John Forsythe was never on the set - his voice was recorded, and dubbed in later. He told Aaron Spelling that for him to make an on-screen appearance he would have to be paid a lot of money. Forsythe also never visited the set during the entire run of the show.
Though many believe the detective series Vega$ (1978) is a spin-off of Charlie's Angels (1976), Dan Tanna (played by Robert Urich) was not introduced here, but rather in a Pilot that was aired as ABC TV Movie of the Week on the evening of Tuesday, April 25th 1978. The crossover, (Charlie's Angels: Angels in Vegas (1978)) was simply used to reintroduce the Dan Tanna character and to remind and promote the debut of "Vega$" as an ongoing series, it debuted one week later on Wednesday, September 20th, 1978. The two dates, Tuesday, April 25th, 1978, and Wednesday, September 20th, 1978, differ 148 days equaling 21 weeks & 1 day.
When Farrah Fawcett left the series, her absence was explained by having her character Jill become a professional racing driver on the Grand Prix circuit in Europe. Kate Jackson's absence was explained by having Sabrina getting married and starting a family.
Jill, Kelly and Sabrina were all former members of the Los Angeles Police Department. Kris worked for the San Francisco police and Tiffany was with the Boston police. The only Angel who was never a cop was Julie, who originally was a model.
In the opening sequence of the first season, the city where the Angels attended the police academy was never mentioned. It wasn't until the next season that we found out where the various Angels got their police training.
The original concept of the Angels was to have one brunette, one red-head and one blonde. Kate Jackson was aboard from the beginning of the project and was set to play the lead angel. Farrah Fawcett was the next to join, filling the blonde role, but then the producers dropped the hair color concept and brought in Jaclyn Smith to complete the trio. Ironically, this hair color concept actually came into being when Tanya Roberts (a red-head) joined the show in the fifth season.
When Farrah Fawcett left the series, this began a series of lawsuits in which the producers sued her over breach of contract. However, the suits ended when Fawcett agreed to make a total of six guest appearances the following two seasons, so she would be let go.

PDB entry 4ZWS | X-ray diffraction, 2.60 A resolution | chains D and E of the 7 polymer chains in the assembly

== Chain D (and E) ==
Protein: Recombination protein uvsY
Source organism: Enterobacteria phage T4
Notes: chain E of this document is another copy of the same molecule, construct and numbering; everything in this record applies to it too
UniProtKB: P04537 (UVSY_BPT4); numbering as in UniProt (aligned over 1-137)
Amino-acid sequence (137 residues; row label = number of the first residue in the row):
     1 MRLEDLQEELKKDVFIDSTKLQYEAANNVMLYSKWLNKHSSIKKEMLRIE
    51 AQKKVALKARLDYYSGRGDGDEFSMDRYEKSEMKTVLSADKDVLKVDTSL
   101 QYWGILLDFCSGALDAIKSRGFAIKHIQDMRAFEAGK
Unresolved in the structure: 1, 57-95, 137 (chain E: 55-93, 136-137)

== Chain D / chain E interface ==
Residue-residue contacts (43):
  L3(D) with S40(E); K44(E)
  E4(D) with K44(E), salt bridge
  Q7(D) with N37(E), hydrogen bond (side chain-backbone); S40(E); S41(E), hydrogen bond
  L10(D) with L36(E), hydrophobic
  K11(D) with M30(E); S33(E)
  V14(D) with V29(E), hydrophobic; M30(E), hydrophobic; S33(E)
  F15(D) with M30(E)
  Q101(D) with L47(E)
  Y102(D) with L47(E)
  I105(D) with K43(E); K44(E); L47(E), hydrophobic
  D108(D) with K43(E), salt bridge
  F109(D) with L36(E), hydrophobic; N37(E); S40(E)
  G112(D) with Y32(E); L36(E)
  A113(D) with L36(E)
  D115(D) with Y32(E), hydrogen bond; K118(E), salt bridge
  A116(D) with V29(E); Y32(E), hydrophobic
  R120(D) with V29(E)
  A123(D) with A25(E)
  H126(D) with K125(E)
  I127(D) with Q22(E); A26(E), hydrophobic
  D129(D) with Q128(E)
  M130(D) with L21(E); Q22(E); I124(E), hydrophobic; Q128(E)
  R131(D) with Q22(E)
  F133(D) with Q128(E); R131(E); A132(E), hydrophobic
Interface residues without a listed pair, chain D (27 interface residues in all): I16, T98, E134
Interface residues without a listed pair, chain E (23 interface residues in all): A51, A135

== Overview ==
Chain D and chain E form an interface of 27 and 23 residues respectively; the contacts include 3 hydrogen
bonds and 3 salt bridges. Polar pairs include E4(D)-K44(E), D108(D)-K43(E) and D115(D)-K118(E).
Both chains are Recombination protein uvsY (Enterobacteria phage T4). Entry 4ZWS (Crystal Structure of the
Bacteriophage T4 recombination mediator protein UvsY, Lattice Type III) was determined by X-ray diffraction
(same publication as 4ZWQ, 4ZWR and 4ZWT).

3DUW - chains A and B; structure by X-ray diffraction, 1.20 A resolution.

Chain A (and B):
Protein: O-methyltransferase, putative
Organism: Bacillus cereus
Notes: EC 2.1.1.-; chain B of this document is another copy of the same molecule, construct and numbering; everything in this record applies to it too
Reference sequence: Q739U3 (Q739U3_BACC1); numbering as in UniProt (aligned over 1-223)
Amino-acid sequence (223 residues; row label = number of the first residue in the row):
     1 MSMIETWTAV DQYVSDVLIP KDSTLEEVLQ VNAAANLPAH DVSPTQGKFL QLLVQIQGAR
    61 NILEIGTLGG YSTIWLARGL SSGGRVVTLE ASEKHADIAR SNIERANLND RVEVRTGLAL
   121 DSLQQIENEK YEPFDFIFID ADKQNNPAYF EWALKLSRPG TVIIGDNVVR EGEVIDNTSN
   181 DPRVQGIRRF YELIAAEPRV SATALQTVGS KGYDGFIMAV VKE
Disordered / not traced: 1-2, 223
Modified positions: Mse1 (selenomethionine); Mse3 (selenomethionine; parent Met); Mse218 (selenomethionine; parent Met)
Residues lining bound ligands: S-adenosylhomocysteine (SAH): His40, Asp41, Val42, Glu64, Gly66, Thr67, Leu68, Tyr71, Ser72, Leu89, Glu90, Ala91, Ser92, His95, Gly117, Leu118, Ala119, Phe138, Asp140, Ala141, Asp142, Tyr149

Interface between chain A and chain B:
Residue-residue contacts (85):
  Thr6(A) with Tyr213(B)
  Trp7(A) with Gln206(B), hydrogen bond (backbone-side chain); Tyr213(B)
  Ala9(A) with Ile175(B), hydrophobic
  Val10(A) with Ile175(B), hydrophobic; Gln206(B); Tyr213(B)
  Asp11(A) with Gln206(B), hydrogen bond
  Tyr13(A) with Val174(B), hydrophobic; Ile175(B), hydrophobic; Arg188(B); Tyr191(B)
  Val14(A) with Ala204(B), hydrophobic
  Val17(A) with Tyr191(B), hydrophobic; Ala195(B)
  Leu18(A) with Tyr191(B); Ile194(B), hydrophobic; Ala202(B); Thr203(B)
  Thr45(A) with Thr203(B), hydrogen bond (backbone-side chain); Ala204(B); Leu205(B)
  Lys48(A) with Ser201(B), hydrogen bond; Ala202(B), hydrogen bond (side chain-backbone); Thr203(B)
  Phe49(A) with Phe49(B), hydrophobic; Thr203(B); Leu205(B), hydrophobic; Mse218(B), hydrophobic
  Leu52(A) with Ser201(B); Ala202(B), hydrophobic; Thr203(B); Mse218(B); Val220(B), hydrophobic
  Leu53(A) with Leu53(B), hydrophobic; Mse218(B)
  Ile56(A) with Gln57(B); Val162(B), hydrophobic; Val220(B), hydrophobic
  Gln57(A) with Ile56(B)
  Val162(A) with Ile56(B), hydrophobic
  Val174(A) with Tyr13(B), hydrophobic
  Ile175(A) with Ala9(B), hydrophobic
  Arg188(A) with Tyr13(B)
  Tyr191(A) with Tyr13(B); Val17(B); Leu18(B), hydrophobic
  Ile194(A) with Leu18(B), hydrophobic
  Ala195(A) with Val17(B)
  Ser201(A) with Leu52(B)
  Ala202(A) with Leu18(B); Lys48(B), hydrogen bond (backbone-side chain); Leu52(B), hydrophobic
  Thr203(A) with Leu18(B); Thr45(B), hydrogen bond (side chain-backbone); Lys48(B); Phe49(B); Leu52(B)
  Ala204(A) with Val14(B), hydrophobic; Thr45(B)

Producer Aaron Spelling had also been the producer of the first prime-time TV series with a female private eye in the title role, Honey West (1965) starring Anne Francis. That show may have been ahead of its time, as it only lasted one season. Then in 1976, the public was ready to accept the concept and this series was a runaway hit.
Charlie's Angels was in the top ten for its first two seasons: 1976 - 1977 #5, 1977 - 1978 #4 competing in a three way tie with 60 Minutes (1968) and All in the Family (1971). Midway through Season 3, when Kate Jackson announced her impending departure, the show slipped out of the top ten to #12. When Shelley Hack became Jackson's replacement, the ratings dropped even further to #20. The ratings slide continued and Hack was let go. Tanya Roberts was hired to replace Hack, but the ratings didn't improve; plummeting to an abysmal #59. The show never recovered and was canceled at the end of its fifth season.
John Forsythe was called in at the very last minute to voice Charlie when the original actor who had been cast turned out to have a drinking problem. Aaron Spelling called Forsythe past midnight on a Friday and begged him to come to the studio immediately as the pilot was to be broadcast after the weekend. Forsythe ended up recording his first voice-over in his pajamas.